Black History month is the time to highlight and reflect upon the actions and words of those influential leaders that have made such a significant impact on behalf of the black community. These civil rights leaders have brought a huge amount of change to the course of history through their determination, their ability to lead, and through their intense level of activism.
Some of them, such as the revered Martin Luther King Jr., became known throughout the world for their deeds, but others remain as unsung heroes and are not generally included in history textbooks. However, their contributions are still vastly important to the ongoing struggle for equality and are deserving of remembrance. With that said, here are the top ten best African American Civil Rights leaders.
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Here are some of the 10 Best African American Civil Rights Leaders ever
10. Whitney M. Young
Whitney Young was a highly educated man who attended the University of Kentucky and even earned a Master’s degree from the University of Minnesota. From 1961 to 1971 he was the president of the National Urban League. His contributions to civil rights include the transformation of the Urban League and the act of bringing it to the forefront of the civil rights movement. Within four years time of becoming the president he took the League from a mere 38 employees to well over 1,600, a monumental jump that was lauded in his time but has been largely forgotten to this day.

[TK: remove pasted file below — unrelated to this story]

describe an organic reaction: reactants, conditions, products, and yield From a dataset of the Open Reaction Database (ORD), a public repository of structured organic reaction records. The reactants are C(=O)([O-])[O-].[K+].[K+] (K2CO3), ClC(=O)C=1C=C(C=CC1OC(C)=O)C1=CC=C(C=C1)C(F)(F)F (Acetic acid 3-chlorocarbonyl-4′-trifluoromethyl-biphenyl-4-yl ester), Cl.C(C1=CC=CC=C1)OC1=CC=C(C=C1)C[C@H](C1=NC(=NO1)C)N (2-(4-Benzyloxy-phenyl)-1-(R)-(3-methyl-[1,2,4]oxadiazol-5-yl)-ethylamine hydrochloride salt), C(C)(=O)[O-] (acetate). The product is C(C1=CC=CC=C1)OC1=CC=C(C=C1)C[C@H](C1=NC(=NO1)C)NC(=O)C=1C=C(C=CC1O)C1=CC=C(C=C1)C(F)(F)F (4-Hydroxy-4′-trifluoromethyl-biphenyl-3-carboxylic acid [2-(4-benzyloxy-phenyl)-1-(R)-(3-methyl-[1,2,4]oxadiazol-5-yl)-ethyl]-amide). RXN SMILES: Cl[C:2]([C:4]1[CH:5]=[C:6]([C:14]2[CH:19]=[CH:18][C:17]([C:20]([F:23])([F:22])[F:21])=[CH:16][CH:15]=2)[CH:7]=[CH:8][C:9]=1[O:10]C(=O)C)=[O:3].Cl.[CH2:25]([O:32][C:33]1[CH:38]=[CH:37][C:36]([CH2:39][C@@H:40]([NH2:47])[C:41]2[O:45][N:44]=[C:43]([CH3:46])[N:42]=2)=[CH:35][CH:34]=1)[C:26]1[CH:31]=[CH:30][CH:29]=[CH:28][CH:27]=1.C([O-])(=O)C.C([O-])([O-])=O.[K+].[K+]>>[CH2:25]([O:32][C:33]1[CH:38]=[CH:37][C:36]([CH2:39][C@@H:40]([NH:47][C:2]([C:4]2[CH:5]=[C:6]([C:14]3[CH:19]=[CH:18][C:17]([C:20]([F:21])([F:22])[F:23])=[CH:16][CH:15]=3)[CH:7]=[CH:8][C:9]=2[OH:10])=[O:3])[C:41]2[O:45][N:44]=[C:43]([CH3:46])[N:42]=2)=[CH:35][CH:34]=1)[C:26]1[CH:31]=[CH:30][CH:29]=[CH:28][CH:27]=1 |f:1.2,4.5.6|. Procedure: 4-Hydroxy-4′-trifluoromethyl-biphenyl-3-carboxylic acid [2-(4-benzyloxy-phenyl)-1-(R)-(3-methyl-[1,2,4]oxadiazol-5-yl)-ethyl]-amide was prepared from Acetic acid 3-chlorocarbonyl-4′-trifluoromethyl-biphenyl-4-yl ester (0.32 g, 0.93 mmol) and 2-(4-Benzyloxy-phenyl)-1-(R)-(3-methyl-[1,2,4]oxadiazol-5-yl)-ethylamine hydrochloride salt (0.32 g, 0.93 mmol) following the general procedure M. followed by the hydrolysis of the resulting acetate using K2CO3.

9. Roy Wilkins
Wilkins took over the position of executive director the NAACP in the early to mid-1960’s. During that time the NAACP was seen to play a very important role in a host of extremely crucial victories that were won by the civil rights movement. This includes the infamous Brown vs. Board of Education that is still taught to school children in this day and age. Other victories such as the Civil Rights Act of 1964 and the Voting Rights Act of 1965 are also noteworthy accomplishments of the NAACP under Wilkins’ leadership. Despite these victories Wilkins’ name was lost to history, though he is still able to be found if one looks hard enough.
8. A. Philip Randolph
Randolph was in his time a prominent leader among the civil rights movement and the labor organizing movement. He was also responsible for organizing the Brotherhood of Sleeping Car Porters, which was at that time the first majority-black labor union. He was the one that actually led the march on Washington alongside Bayard Rustin and Martin Luther King Jr. This was the same march where Martin Luther King Jr. would utter his famous “I have a dream” speech that would endure for so many generations afterward. Randolph is one of the many who have been relegated to the status of an unknown, but he at least was there during the making history.